Step 5 – Reach out. Ask for that first call or meeting. How did it go? Gauge how much of the call was about you and how much was about them. It should be mostly about you. The agency should be asking you a lot of questions and talking about themselves only in the context of your questions.
Step 6 – Ask them about their process. What’s next after this initial call? The agency should have that well specified and be able to articulate it to you. You’re looking for a sales process that includes a deep dive into your business. If agencies are talking about proposals after your first call, that might be a red flag. They don’t know enough about you yet to offer recommendations or pricing.
Step 7 – You want and need them to get to know you so they can recommend the right set of program options. At this point, they should be asking you detailed marketing and sales performance questions. How many people come to your website? How many convert? How many of those turn into sales opportunities? If agencies are not asking you quantitative questions about past marketing and sales performance, that might be a red flag.
Step 8 – Ask them to help translate the data they collected into a set of recommendations for your business. They should be building a quantitative funnel model with revenue projections that you’re going to be working on together to attain. Make sure you set and agree on the goals of the engagement.
Step 9 – Get the details around the recommendations, the rollout plan, the investment level and any additional details on how you’re going to be working together. In essence, the agency should be showing how you’ll be collaborating and working together.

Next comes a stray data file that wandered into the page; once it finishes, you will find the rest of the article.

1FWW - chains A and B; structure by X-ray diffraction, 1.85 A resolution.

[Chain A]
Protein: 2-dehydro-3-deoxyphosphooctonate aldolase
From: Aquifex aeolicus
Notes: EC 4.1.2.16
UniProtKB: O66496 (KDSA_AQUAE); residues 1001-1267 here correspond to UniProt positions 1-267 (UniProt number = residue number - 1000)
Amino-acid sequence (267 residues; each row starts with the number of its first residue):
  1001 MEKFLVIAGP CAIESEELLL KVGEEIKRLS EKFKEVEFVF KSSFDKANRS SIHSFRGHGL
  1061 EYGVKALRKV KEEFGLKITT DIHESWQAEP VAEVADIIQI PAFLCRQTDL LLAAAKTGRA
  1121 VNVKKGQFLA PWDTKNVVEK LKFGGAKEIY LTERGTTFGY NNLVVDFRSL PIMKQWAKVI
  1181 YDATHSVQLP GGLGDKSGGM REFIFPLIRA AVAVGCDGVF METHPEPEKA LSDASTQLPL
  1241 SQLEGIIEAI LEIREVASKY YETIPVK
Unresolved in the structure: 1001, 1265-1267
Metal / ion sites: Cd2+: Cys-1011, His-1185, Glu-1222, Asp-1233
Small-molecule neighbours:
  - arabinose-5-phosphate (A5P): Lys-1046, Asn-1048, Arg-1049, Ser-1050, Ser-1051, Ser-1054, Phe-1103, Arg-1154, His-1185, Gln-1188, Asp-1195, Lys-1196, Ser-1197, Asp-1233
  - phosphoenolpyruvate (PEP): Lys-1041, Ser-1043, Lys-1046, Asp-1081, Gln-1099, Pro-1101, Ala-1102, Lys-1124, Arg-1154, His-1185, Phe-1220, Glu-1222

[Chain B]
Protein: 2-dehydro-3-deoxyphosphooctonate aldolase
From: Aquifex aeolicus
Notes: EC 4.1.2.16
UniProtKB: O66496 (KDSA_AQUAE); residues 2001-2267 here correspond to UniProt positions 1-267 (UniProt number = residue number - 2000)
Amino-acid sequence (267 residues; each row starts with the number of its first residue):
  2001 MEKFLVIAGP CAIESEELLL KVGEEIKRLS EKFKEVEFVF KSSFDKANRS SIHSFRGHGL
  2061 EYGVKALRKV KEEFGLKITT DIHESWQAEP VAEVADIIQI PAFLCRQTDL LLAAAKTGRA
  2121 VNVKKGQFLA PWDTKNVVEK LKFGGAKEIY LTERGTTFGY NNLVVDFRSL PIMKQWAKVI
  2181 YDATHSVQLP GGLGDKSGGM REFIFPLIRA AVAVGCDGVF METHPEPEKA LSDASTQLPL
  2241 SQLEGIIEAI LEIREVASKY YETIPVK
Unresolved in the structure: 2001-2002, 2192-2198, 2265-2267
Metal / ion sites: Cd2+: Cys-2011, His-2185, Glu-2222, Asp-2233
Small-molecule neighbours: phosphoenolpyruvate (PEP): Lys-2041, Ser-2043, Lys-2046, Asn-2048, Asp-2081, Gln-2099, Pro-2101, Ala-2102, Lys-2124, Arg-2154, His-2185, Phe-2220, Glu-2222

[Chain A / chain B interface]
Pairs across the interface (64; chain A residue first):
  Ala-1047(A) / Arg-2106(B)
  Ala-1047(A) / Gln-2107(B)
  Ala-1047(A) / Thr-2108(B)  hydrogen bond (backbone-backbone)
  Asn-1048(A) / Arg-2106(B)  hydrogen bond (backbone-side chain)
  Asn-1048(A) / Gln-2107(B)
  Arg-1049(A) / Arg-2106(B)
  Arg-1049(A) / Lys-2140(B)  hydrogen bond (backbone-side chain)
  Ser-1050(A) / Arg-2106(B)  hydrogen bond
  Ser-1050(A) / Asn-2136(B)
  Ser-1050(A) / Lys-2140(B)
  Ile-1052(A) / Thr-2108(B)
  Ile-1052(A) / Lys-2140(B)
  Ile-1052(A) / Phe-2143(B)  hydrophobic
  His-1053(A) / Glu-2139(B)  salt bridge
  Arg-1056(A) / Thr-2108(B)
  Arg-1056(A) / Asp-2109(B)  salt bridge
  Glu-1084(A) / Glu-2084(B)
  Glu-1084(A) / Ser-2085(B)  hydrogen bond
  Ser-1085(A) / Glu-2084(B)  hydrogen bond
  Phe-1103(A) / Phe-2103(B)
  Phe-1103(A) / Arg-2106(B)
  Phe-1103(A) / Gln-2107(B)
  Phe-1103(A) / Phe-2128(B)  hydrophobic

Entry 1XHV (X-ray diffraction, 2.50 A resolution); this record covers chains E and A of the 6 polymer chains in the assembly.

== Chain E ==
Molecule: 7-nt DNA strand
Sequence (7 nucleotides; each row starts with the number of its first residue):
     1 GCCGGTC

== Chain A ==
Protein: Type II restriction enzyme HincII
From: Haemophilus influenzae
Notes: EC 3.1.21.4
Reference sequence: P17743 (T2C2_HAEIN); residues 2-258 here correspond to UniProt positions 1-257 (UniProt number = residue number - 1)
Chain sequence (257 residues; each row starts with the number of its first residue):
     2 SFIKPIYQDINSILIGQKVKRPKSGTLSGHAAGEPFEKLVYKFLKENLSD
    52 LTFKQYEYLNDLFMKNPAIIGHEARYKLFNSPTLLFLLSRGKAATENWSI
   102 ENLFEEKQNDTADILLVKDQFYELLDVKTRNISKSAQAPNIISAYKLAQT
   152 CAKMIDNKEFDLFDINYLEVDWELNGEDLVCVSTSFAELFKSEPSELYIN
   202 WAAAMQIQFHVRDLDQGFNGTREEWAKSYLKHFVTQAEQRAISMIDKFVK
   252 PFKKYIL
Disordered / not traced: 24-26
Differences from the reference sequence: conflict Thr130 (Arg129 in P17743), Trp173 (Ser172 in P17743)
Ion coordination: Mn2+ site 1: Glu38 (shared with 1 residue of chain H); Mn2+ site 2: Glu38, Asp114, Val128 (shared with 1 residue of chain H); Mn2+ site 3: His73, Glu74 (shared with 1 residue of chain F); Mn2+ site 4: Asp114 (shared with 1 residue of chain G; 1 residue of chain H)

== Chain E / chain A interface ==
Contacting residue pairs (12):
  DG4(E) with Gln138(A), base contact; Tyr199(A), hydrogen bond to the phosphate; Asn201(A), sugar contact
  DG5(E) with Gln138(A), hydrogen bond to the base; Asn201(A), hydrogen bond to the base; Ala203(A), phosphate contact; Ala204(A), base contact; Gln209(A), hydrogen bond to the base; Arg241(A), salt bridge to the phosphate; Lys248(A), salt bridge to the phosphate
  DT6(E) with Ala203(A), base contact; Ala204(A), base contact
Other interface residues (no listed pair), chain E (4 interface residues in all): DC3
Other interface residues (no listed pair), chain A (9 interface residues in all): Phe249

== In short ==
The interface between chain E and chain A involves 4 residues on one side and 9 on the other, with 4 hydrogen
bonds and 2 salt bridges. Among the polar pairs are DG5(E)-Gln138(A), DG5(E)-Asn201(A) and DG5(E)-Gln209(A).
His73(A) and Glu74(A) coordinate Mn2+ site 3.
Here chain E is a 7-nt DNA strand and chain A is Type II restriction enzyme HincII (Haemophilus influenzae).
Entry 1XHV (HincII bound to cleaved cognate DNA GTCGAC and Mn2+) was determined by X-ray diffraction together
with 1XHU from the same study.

By the end of this process, you should have everything you need to make a decision on which agency to hire. This should match the requirements you created before you even visited your first website. It’s possible that your requirements changed over time as you became smarter about agencies and what you wanted, but if those requirements changed, you still have them to match against what your finalists provided to you.
After an extensive “getting to know you” process like this, it should be obvious which agency you want to work with, and you should be able to make a quick decision, get started and begin doing productive work designed to drive leads, sales opportunities and revenue.
By setting your requirements up front, you’ll make the selection process easier, less burdensome and even a bit enjoyable. After all, a good agency should be teaching you and engaging you along the way— and you should want to work with them.